Some Sanibel Scoop

We didn’t know Sanibel Island even existed until our friends, Becky and Paul told us about their vacations to Captiva Island, Florida, located just past Sanibel Island.  They couldn’t say enough great things about it though, which explains their once or twice per year annual visits.  So, we were convinced we just had to see it for ourselves.

Sanibel Island measures roughly 12 miles long and five miles across at its widest point.  Captiva Island is smaller at less than 5 miles long and a 1/2-mile wide.  Both are accessible from Fort Myers by the Sanibel Causeway Bridge.  At a bridge toll of $6 and steep beach parking fees, they are not frequented by Floridians as often as other destinations- just the way the locals like it.  So, it is not as touristy here like, say, Daytona Beach or Orlando.  Rather, the vibe is low key and relaxing.  This is where we are staying:  www.seahorsecottages.com ; a very low key place in a great location near the beach.

There are so many reasons to visit Sanibel Island; especially if you are a beachcomber.  Sanibel Island ranks number one on the continent for shelling and we could see why!  We literally saw piles of shells as we walked along the beach at sunset, on the evening of our arrival.  Due to its east-west torque of Sanibel’s south end, it acts as a ladle, scooping up all the shells that the Gulf imports from the Caribbean and other southern seas.  The abundance and variety of shells draws serious shellers from all over the world.

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 Birders are also drawn to Sanibel, because of the abundance and variety of gorgeous birds that wade in marshes and cruise the shorelines.  In our first day alone, we saw everything from two varieties of each of pelicans, herons, and egrets, to ospreys and the bright pink Roseate Spoonbill.  And, on the beach, there were dozens of willets, plovers and sandpipers.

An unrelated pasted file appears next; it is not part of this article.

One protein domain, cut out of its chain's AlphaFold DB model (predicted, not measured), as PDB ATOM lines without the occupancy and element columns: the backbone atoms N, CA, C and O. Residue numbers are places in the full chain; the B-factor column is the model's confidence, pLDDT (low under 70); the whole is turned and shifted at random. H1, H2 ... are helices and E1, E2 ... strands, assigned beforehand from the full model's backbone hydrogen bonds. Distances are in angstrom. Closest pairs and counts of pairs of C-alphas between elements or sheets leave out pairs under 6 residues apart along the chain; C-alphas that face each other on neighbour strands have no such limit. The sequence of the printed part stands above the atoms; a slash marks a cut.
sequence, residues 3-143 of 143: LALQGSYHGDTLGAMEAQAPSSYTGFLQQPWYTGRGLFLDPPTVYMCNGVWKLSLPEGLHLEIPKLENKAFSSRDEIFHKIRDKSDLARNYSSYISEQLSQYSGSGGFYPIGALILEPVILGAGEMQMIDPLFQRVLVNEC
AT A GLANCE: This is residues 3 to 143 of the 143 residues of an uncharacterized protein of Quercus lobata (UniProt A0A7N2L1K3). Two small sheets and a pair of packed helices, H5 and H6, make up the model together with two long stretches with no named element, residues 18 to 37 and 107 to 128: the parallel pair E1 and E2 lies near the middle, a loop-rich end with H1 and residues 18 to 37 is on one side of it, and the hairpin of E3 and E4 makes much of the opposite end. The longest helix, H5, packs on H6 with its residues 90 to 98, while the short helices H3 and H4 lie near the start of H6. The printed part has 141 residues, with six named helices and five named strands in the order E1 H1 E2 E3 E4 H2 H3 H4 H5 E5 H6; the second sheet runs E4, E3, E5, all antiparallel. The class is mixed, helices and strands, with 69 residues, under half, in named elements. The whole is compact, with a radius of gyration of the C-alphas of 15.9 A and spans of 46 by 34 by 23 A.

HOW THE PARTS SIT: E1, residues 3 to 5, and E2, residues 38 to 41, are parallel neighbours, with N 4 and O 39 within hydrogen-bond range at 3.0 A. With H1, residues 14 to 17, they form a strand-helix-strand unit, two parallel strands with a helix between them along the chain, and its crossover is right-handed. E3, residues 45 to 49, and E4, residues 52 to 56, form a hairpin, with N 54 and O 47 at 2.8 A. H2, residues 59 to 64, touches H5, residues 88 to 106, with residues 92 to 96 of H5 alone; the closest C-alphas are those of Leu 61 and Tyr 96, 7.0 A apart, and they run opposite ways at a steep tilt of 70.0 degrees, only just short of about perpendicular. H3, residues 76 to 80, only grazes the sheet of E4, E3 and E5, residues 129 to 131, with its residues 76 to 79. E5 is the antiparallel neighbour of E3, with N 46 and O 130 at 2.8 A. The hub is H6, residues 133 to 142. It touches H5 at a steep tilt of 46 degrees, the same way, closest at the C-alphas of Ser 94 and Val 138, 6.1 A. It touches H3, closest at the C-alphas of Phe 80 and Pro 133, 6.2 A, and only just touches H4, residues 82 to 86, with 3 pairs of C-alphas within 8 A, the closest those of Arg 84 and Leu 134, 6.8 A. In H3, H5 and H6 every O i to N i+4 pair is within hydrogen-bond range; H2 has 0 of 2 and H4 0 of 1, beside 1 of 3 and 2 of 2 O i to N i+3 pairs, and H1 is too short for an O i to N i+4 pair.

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Even if you ignore the shells and birds, the beaches here are gorgeous!  And, that’s before I even get into what is beyond the shore.  Last evening, we saw our first bottlenosed dolphins frolicking about just 50 yards out.  From what we hear, there will be plenty more of them to see.  But, we really hope to see manatees, too, known to frequent this area.

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There is also the 6,400 acres of J.N. “Ding” Darling National Wildlife Refuge, the natural showpiece of Sanibel Island.  After my swim at the Sanibel Recreation Center (a wonderful facility!), we visited the refuge today.  We took a guided tram ride and thoroughly enjoyed the beauty of the area and the wildlife we saw, including a variety of birds and even an alligator catching some rays in the shallow water right near the road.

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Tomorrow, we will get our kayaks out on the water, so Bruce can fish for Redfish, Speckled Trout, Tripletail, Snapper, Cobia, and/or Snook.  He plans to mostly catch and release, but I’ll try to snap a photo or two first.

Our first impression of Sanibel?  We’re hooked (no pun intended)!

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